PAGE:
Taking title as tenants in common does make sense. I have seen many situations where non-married couples take title to property and then end up in a legal battle years later. Plan ahead.
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A property manager is supposed to hold a license if they are collecting rent for a non-owner. In other words, you do not need to have a real estate license if you are managing your own property. But, if you manage for someone else or someone else manages for you then they are supposed to have a license.
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You may have a claim for a nuisance. You may want to consider whether you should replace your windows yourself and ask the board if that is permitted. Your best bet is to have an attorney review the CC&Rs to determine if you have any contractual rights.
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I suggest getting an attorney. It could be retaliatory conduct. That said, if they are not attempting to evict you and the landlord has a valid basis for increasing the rent the conduct may not be retaliatory at all. I recommend you review Civil Code 1942.5 on retaliatory eviction. Every case is fact specific so you are best off consulting an attorney in your area to see if you have a claim.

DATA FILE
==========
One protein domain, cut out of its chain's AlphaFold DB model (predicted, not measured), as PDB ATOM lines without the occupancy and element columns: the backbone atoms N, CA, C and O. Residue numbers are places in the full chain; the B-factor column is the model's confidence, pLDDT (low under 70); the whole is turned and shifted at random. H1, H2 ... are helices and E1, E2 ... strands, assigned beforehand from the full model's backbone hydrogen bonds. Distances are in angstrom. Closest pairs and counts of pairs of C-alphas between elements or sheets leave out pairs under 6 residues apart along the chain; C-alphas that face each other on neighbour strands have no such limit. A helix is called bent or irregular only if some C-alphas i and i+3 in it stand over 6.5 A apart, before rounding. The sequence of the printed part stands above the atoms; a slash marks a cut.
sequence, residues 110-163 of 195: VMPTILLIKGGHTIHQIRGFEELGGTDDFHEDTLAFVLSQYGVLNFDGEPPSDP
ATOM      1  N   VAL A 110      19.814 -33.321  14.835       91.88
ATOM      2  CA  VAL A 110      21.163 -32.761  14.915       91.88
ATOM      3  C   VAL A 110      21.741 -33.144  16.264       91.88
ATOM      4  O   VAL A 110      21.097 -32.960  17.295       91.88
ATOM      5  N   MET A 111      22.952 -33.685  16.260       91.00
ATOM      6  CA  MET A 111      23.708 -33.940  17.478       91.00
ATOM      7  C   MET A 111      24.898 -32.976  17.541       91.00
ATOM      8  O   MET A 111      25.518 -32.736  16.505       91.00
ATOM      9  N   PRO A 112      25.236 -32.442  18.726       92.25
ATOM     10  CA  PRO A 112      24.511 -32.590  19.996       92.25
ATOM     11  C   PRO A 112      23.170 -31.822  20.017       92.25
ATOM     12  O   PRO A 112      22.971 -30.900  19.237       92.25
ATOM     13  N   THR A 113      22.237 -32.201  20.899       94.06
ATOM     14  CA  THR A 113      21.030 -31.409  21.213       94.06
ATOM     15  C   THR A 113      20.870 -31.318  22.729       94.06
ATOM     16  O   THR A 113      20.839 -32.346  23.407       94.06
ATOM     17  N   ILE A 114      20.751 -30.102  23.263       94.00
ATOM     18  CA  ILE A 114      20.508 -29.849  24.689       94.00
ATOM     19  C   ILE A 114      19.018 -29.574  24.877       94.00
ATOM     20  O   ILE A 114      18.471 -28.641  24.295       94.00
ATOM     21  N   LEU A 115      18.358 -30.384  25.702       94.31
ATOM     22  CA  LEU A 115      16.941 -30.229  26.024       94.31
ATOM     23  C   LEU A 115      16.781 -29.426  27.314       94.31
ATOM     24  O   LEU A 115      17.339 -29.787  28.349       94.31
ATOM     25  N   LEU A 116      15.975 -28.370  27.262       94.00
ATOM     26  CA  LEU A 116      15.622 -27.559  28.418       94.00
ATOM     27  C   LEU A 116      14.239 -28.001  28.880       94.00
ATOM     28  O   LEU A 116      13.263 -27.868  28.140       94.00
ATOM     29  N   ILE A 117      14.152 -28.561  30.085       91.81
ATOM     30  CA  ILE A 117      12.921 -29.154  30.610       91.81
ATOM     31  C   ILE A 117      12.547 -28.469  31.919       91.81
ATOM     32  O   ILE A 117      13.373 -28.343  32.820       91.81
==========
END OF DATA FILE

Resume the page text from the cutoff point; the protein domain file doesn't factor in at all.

The answer can depend on whether or not you are in a rent controlled unit. That said, generally you can issue a three day notice to comply with a covenant in the lease or quit. In this instance, you would be asking the tenant to comply with the lease covenant that requires the tenant to only have single occupancy. In any event, without reviewing your lease it is hard to say. I suggest you take your lease to an attorney for consultation and possible help with the 3 day notice.
This is very complicated. Typically the sheriff's sale acts like a foreclosure and wipes out everything junior to it. Generally the rule of first in time first in right applies. That said, you may have certain rights based on your use of the area for an argument about an easement by necessity or prescriptive rights. I suggest consulting a real estate attorney.
To obtain a judgment by partition you actually have to litigate the entire case or as someone answered below obtain a judgment through a motion for summary judgment. We typically recommend you explain the costs of the process to your business partner and try to resolve it that way. There is a provision for attorneys' fees in partition actions that can come into play and make it a costly process for someone opposing such effort.
Your neighbor probably gave you this letter so that they can argue the use is permissive as opposed to hostile (adverse). Like the others, I suggest you contact an attorney to discuss the specifics. That said, in California (I know you are in MA) there is good case law that says title passes as a matter of law after the prescriptive period has ended regardless of when you bring your claim - in other words you may be able to argue that the neighbor is too late. It also sounds more like you...